Monday meant three days until graduation. The halls were filled with laughter and ecstatic energy. Most of the seniors didn’t have any classwork left before our school days ended so our class periods were planned to be filled with nothing but whatever we wanted. For once I didn’t entirely dread coming to school.

First period was a lot of talking amongst peers—probably the most we had done in this class the entire year. Since it was our first hour of the day we were normally still waking up but today it was like a lightswitch had been flipped on. I shared the class with Frank, the guy who threw the party last Friday. He sat two seats ahead of me in the row to my right and didn’t know the concept of an inside voice so it wasn’t hard to hear what Frank and his friends were chatting about as I mindlessly scrolled back and forth through various apps on my phone. It mainly had to do with the party and thereafter.

The reminder of Frank’s weekend went like this: since police got involved with Hannah’s car, she gave them an entire story of her entire night leading up to her car ending up in the park and accidentally snitched on Frank in the process.  The cops subsequently contacted Frank’s parents about the huge party their son had thrown, paired with underage drinking, and they had to fly home early from their Arizona trip. When they inquired about where Frank got the alcohol from, he initially tried to convince the officers that he had paid some homeless man outside a Total Wine to no luck before eventually turning over his fake Ohio driver’s license. When all was said and done, they gave Frank a two hundred and fifty dollar fine as well as twenty five hours of mandatory community service for the fake identification since they didn’t physically see him consume any alcohol to get him for that, too.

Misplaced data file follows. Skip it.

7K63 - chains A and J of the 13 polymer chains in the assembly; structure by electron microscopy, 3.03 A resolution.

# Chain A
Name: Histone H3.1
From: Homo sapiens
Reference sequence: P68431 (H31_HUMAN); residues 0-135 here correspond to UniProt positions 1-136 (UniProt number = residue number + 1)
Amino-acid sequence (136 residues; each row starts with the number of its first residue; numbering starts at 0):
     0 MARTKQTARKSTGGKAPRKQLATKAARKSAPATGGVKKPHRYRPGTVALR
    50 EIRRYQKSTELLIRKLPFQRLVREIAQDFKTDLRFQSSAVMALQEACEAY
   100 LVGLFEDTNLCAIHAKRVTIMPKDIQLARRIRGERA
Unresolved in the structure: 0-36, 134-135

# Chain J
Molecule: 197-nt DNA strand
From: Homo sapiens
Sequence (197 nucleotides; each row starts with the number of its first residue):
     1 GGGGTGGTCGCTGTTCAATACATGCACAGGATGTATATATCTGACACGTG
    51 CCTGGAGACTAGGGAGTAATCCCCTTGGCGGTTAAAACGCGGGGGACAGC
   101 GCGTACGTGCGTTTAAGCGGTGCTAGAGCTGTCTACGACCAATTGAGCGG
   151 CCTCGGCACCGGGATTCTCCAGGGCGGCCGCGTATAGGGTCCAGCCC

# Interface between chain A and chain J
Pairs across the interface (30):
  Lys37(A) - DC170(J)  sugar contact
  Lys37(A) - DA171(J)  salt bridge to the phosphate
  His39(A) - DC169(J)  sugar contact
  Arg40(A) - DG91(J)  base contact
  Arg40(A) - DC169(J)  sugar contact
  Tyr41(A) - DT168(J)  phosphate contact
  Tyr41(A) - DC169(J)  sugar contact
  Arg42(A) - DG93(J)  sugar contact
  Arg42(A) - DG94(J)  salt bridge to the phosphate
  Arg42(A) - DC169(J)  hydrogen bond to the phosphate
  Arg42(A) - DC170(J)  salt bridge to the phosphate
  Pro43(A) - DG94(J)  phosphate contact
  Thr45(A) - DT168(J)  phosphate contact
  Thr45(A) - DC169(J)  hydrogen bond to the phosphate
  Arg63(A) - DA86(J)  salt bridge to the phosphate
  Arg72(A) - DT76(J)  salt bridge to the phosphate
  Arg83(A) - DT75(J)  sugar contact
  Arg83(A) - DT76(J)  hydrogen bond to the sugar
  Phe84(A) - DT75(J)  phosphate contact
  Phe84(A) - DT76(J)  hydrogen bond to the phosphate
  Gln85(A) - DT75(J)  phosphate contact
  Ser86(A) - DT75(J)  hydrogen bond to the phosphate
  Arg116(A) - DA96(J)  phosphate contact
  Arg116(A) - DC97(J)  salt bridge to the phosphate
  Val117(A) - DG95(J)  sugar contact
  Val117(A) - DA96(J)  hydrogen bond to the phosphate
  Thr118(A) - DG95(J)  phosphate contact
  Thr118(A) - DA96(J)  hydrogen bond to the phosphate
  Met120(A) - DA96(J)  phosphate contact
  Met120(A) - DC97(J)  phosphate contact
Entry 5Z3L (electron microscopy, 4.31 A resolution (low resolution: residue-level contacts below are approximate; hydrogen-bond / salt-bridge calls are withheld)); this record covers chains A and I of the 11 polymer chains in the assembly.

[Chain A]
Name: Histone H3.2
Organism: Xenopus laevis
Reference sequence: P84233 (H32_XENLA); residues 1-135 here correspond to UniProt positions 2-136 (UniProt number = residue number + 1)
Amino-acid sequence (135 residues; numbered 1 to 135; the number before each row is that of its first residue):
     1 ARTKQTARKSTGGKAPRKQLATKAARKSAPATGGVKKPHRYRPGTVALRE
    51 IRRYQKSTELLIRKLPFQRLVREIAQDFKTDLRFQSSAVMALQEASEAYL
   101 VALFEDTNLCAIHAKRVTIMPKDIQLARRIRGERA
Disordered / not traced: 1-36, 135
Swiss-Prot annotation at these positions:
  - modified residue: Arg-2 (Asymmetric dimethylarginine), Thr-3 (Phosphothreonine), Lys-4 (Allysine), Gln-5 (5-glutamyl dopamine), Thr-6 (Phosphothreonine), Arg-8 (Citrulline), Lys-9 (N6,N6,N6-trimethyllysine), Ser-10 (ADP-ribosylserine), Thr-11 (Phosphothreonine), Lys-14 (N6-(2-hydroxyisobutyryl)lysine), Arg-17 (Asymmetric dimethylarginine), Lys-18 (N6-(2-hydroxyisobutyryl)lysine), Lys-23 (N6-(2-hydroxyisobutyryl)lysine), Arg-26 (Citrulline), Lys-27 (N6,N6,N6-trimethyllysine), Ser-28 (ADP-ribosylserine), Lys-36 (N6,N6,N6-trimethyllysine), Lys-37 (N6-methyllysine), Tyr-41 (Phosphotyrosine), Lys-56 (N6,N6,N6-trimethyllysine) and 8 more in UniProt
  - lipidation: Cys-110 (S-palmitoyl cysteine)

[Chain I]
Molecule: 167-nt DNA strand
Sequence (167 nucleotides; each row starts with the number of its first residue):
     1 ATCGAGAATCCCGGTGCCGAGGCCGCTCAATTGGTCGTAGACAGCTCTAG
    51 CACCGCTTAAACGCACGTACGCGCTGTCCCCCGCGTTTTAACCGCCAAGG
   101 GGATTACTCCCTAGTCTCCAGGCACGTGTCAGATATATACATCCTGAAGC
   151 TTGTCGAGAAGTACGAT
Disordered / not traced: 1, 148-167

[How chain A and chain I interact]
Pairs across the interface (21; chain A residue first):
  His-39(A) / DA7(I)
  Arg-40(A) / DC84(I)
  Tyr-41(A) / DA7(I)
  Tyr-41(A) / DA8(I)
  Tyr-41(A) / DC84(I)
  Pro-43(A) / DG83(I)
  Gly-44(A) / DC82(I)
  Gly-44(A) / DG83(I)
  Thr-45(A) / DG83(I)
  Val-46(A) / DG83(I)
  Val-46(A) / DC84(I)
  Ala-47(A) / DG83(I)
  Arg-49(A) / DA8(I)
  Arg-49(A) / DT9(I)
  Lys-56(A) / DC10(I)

Second period began the same as the last—wasting my phone's battery—until an incoming announcement dinged over the speakers. Our morning announcements already played and we weren’t expecting anything else. My thumb hovered over my phone screen as I looked up to the little speaker at the top corner of the wall.

“Attention students of Boulder High School—this is your principle, Mr. Greeves.” He took a step back from the intercom but we could still hear as he cleared his throat and shuffled papers around. Students exchanged confused looks as we waited to hear what he had to say next. “This is hard for me to announce to you all given the end of the school year is mere days away but it has been brought to my attention that one of our teachers—Mrs. Adair—has been reported missing by local authorities. During this time, we ask students to remain calm and refrain from spreading false information amongst peers while we wait for an update. Resources are going to be available in the library for any students or fellow teachers who would like to speak with a counselor. We will be having a substitute teacher for Mrs. Adair in her absence until further notice. Thank you.”

My gut felt like a sinking ship rocking in the waves as he began to speak and sunk to the bottom when he mentioned Mrs. Adair. Part of me knew something was amiss yet I still couldn’t believe it. As the class erupted into conversation about Mrs. Adair, I rushed to see if there were any articles written yet; I needed to know if there was more information but the news appeared too fresh for any media coverage yet.

A student in class was talking about how they had Mrs. Adair for their first period and she never showed up to class so a few students went to the office to report it, surprised at the news that she was declared missing.

Wanna grab burgers after school?”

I’m down.”